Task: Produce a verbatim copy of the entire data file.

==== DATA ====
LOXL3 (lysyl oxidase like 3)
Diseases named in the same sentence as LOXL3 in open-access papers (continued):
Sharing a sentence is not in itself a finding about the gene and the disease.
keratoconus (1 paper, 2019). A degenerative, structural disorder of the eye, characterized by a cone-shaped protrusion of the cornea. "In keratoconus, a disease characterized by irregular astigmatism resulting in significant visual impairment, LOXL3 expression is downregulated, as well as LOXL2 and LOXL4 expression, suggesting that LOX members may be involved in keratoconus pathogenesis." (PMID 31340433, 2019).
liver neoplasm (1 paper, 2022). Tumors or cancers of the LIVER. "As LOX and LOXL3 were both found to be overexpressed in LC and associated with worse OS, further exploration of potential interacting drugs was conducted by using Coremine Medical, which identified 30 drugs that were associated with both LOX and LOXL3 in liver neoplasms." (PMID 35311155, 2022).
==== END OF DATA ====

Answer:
LOXL3 (lysyl oxidase like 3)
Diseases named in the same sentence as LOXL3 in open-access papers (continued):
Sharing a sentence is not in itself a finding about the gene and the disease.
keratoconus (1 paper, 2019). A degenerative, structural disorder of the eye, characterized by a cone-shaped protrusion of the cornea. "In keratoconus, a disease characterized by irregular astigmatism resulting in significant visual impairment, LOXL3 expression is downregulated, as well as LOXL2 and LOXL4 expression, suggesting that LOX members may be involved in keratoconus pathogenesis." (PMID 31340433, 2019).
liver neoplasm (1 paper, 2022). Tumors or cancers of the LIVER. "As LOX and LOXL3 were both found to be overexpressed in LC and associated with worse OS, further exploration of potential interacting drugs was conducted by using Coremine Medical, which identified 30 drugs that were associated with both LOX and LOXL3 in liver neoplasms." (PMID 35311155, 2022).